America Is More Like Haiti Than We'd Like to Think

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The
recent earthquake in the island nation of Haiti illustrates the
fragility of all societies. While Haiti is unusual in its lack of
infrastructure and its high dependence on foreign aid – more
than half of its annual government budget comes from foreign aid
– it is still similar in many ways to other nations: From the
1960s to the turn of the 21st century, as in many other nations,
Haiti became an urbanized nation. Before the 1960s a substantial
portion of Haitian society still lived on rural semi-self-sufficient
farmsteads. But as urbanization and specialization went on, fewer
and fewer people lived off the land and more and more citizens became
dependent on foreign aid and a scant number of industrial jobs.
This trend has been repeated around the globe, making nearly all
societies increasingly vulnerable to disasters, man-made or natural.
The resiliency of traditional agrarian societies has sadly become
a thing of the past. Here in America, 2% of the population now
feeds the other 98%.
This is now something that First, Second,
and Third World nations have in common. America is more like Haiti
than we’d like to think. Human nature is the same in every culture
and nation: fundamentally sinful.

The Thin
Veneer

With a few
exceptions, most notably in Oceania, traditional Christian values
have slipped away in much of the western world. When times get tough
the citizenry of most nations loses all compunctions about using
violence to expropriate the property of others. As I’ve written
before, modern societies have just a thin veneer of civilization
that covers something quite odorous beneath. Here in modern western
societies, folks like to think of themselves as highly civilized,
but when the Schumer
hits the fan, there’s no difference between people in the First
World and the Third World.

As prepared
individuals, we have the opportunity to set ourselves apart with
a higher standard of behavior than those who resort to their baser
instincts in time of crisis. It’s important that there are some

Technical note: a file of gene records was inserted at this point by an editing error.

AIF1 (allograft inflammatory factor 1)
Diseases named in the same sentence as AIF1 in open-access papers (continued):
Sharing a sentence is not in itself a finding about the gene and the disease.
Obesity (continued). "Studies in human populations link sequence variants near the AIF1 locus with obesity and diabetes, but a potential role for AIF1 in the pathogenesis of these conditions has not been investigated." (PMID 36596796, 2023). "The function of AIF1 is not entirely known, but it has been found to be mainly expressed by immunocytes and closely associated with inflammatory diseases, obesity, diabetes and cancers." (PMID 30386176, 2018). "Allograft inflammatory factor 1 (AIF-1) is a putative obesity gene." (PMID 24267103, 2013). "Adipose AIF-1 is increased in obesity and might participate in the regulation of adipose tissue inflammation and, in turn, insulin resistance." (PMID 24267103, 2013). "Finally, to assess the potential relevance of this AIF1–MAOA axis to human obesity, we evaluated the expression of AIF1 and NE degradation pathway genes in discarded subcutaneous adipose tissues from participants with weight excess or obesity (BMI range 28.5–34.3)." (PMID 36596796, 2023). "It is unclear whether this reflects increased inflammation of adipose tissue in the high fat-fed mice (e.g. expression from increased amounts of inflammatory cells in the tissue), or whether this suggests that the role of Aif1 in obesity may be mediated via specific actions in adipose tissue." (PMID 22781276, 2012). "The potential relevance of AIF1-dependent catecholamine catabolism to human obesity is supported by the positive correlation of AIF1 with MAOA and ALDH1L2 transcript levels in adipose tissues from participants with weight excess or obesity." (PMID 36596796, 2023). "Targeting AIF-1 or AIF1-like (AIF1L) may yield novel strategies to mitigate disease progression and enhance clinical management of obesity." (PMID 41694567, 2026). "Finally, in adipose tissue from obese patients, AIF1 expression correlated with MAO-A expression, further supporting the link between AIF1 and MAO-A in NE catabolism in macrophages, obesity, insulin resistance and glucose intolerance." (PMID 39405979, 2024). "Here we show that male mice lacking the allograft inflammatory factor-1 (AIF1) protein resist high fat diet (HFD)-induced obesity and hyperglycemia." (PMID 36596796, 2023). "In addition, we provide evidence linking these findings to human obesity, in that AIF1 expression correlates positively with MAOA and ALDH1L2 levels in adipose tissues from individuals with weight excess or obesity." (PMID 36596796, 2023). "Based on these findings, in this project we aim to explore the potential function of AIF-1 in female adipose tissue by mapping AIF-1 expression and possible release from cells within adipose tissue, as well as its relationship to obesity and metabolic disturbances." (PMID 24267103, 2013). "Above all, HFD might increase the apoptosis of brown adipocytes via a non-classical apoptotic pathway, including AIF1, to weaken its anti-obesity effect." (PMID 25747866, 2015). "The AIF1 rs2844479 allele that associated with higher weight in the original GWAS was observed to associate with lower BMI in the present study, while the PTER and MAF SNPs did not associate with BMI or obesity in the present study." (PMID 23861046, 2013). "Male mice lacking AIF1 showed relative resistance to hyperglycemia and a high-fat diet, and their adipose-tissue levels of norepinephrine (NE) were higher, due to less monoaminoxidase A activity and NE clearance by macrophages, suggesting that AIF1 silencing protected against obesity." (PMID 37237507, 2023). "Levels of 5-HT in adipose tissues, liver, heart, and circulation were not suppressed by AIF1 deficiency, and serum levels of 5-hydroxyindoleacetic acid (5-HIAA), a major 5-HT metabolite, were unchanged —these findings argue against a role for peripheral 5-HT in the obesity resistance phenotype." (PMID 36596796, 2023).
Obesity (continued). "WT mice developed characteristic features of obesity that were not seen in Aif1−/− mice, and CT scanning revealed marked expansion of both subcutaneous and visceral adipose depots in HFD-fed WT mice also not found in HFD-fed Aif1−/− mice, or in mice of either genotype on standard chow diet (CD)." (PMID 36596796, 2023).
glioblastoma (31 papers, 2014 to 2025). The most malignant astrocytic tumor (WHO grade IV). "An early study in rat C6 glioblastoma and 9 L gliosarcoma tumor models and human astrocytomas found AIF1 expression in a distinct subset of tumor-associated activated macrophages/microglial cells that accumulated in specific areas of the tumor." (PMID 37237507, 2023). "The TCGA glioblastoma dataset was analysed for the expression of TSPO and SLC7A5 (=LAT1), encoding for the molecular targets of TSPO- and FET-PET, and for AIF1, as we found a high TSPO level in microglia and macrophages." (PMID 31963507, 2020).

of us that have both the means and the willingness to help restore
order and free commerce in the event of societal disruption.

The recent
events in Haiti should be a reminder that in times of crisis things
can easily fall apart. What happened in Haiti was dramatic, and
a naturally occurring event, but because of the vulnerabilities
of all modern societies, there could just as well be a reversion
to savagery in a situation such as an economic collapse. We need
to have our Beans, Bullets, and Band-aids squared away, so we can
focus on more important things in a disaster than just finding food
and water. Not only do we need to just prepare for surviving the
next day, but also to be useful in rebuilding infrastructures and
free commerce. This requires preparing with logistics as well as
training and practicing to be ready to step into the breach.

The Charity
Imperative

First World
nations have become focused on large organizations, both governments
and non-governmental organizations (NGOs), dispensing charity. The
collective psyche is geared toward watching suffering "someplace
far away", and dialing an 800 number to make a contribution
via credit card. While I truly appreciate people’s generosity, it
is something quite far removed from preparedness to dispense charity
locally.

Read
the rest of the article

January
20, 2010

James
Wesley, Rawles is a former U.S. Army Intelligence officer and a
noted author and lecturer on survival and preparedness topics. He
is the author of Patriots:
A Novel of Survival in the Coming Collapse
and is the editor
of SurvivalBlog.com
the popular daily web journal for prepared individuals living in
uncertain times.

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